It has never been done, what Jennifer Homans has done in “Apollo’s Angels.” She has written the only truly definitive history of the most impossibly fantastic art form, ballet, this most refined, most exquisite art of “aristocratic etiquette,” this “science of behavior toward others,” as a 17th-century ballet master put it, in which lovely young women perch upon their 10 little toe tips (actually, it is really just the two big toes that alternately support the entire body’s weight: think about it) and waft about where the air is thinner – but heaven is closer. She has taken this world where wilis, virgins, sylphs, sleeping princesses, the “women in white” embody the eternal – the eternally unattainable – and set it into the fabric of world history, and we see, miraculously, their pale tulle and satin pointes peeking out from the crevices of war, of revolutions, of political machinations, and on the Âstages of the monarchies and empires of the kings and czars who gave birth to this improbable art.
Homans’s accomplishment is akin to setting the most delicate and beautiful of all the imperial Fabergé eggs into a fissure high on Mount Rushmore and tracking its unlikely survival. And the question of ballet’s survival lies at the core of Homans’s moving story. “Ballets,” Théophile Gau tier wrote, “are the dreams of poets taken seriously.”
The tale of the tutu is indeed the story of a bunch of crazy dreamers, dancers, warriors of anatomy who have worked ludicrously hard to formulate, shape and perfect the highest form of the human physique, and the result is a glorious paradox: the manifestation of morality in muscle, truly Whitman’s body electric. What a noble and superb cause! What folly in the face of guaranteed evanescence!
Ballet is the body divined, and it is not by chance that all the work started at the royal court in France in the mid-16th century. Homans begins with what has long been considered the first ballet, “Ballet Comique de la Reine,” which had its premiere in 1581. It was an extravagant six-hour affair, performed among the guests – elevated stages did not yet exist – in a large gallery at the Petit-Bourbon, and told an allegory of “the enchantress Circe vanquished by the powerful gods Minerva and Jupiter,” ending with Circe presenting her magic wand to the king himself before a ballet of naiads, dryads, princesses and a queen. The purpose of the ballet was nothing short of elevating man, “to raise him up a rung on the Great Chain of Being and bring him closer to the angels and God.” So the bar was set for this new art – and it couldn’t have been higher; ballet is about Highness – and the angels of Homans’s title take their first flight. Ballet became so revered in France that by 1636 the Abbé Mersenne, a contemporary of Descartes and Pascal, referred to “the author of the Universe” as “the great Ballet-master.”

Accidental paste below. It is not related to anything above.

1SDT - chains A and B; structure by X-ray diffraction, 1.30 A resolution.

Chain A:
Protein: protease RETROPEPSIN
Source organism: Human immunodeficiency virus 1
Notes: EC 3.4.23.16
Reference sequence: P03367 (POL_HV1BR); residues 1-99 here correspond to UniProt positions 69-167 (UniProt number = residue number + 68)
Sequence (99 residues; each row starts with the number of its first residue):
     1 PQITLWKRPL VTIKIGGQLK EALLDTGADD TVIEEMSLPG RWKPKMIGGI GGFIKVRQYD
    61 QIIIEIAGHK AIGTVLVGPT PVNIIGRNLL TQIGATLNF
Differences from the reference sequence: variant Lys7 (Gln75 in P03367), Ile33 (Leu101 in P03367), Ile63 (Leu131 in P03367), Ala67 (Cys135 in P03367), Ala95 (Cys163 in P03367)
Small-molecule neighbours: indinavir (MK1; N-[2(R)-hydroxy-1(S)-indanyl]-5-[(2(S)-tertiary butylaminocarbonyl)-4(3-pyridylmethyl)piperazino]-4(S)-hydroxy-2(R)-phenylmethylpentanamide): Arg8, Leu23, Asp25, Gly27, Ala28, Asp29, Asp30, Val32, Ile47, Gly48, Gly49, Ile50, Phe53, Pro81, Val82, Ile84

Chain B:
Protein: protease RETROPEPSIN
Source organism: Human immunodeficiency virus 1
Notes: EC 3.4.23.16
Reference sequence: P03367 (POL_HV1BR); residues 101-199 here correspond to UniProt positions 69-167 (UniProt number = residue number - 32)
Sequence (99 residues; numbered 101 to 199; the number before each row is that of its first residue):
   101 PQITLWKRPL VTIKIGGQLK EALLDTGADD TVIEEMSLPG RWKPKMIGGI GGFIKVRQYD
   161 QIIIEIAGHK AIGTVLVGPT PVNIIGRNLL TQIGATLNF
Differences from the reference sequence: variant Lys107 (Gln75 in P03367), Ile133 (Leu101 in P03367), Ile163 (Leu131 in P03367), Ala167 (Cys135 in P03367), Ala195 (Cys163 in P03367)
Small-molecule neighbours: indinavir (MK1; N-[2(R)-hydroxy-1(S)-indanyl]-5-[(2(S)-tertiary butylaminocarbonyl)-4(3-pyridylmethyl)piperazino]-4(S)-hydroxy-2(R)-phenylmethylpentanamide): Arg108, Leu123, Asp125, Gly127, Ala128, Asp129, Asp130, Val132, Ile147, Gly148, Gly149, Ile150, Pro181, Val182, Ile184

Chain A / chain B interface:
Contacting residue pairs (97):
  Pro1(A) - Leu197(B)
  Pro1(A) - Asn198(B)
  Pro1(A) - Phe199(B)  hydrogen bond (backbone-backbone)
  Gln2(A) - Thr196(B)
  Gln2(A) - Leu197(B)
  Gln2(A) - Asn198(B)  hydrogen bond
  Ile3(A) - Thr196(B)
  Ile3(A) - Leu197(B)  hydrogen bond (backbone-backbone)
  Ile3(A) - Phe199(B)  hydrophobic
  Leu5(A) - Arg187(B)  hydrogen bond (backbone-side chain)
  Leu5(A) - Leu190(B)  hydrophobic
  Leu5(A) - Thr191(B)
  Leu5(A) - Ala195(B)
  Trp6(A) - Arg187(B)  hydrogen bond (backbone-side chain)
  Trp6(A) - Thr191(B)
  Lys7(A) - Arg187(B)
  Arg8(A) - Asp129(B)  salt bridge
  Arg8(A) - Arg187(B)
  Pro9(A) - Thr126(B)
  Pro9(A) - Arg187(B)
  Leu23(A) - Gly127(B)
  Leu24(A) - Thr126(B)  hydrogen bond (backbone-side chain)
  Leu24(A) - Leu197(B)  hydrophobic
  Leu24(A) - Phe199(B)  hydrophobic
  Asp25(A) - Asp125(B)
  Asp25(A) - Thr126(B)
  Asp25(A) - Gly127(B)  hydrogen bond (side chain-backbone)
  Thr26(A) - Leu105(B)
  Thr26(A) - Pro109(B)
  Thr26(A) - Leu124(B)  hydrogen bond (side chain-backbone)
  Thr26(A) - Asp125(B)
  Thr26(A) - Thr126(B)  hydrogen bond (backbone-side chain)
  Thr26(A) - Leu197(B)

Thus ballet was born as the dance of kings. Louis XIII designed costumes, wrote librettos and danced leading roles, being particularly fond of portraying the Sun and Apollo, god of music and poetry. His son, Louis XIV, made his debut in 1651 at 13 and studied with his ballet teacher, Pierre Beauchamps, daily, for more than 20 years. The dancing master in MoliÃ¨re’s “Bourgeois Gentilhomme” declares that “all the misfortunes of mankind, all the disasters of which history is full, the bungling of politicians and the mistakes of great generals, all come through not learning to dance.” Where, I ask you, is Obama’s Beauchamps?
It was Beauchamps who first codified the five positions of the body, providing “the crucial leap from etiquette to art,” and they remain to this day the beautiful base of outwardly rotated feet and legs from which classical ballet rises and expands centrifugally. Homans documents this passionate path with impressive grace – she was herself a professional ballet dancer and is now the dance critic for The New Republic – across Europe from its birth in France, with stopovers in Italy, Denmark, Germany and Austria, landing in Russia in the mid-19th century and then returning to Western Europe in the early years of the 20th century, and finally, here, to America, where it reached its apogee in the last half of the century.
The stops along the way often provide great charm. It was the enchanting French ballerina Marie Sallé in the mid-18th century who introduced the novel idea, with her revealing drapery and sensual movement (she was much admired by Voltaire and Montesquieu), that women, including ones of humble origins, might dance, not just men and kings. The history of ballet is also a story of class; ballet is a language of vertical ascent, physicalized nobility. “Ballerinas,” Homans writes, “acted like aristocrats even when in real life they most emphatically were not.” But mix they did, and more than one young dancer rose – or descended – to positions other than an arabesque in the famous corridors of the Paris Opera, “the nation’s harem,” as one police official termed it, where wealthy men trolled for pretty girls with limber limbs.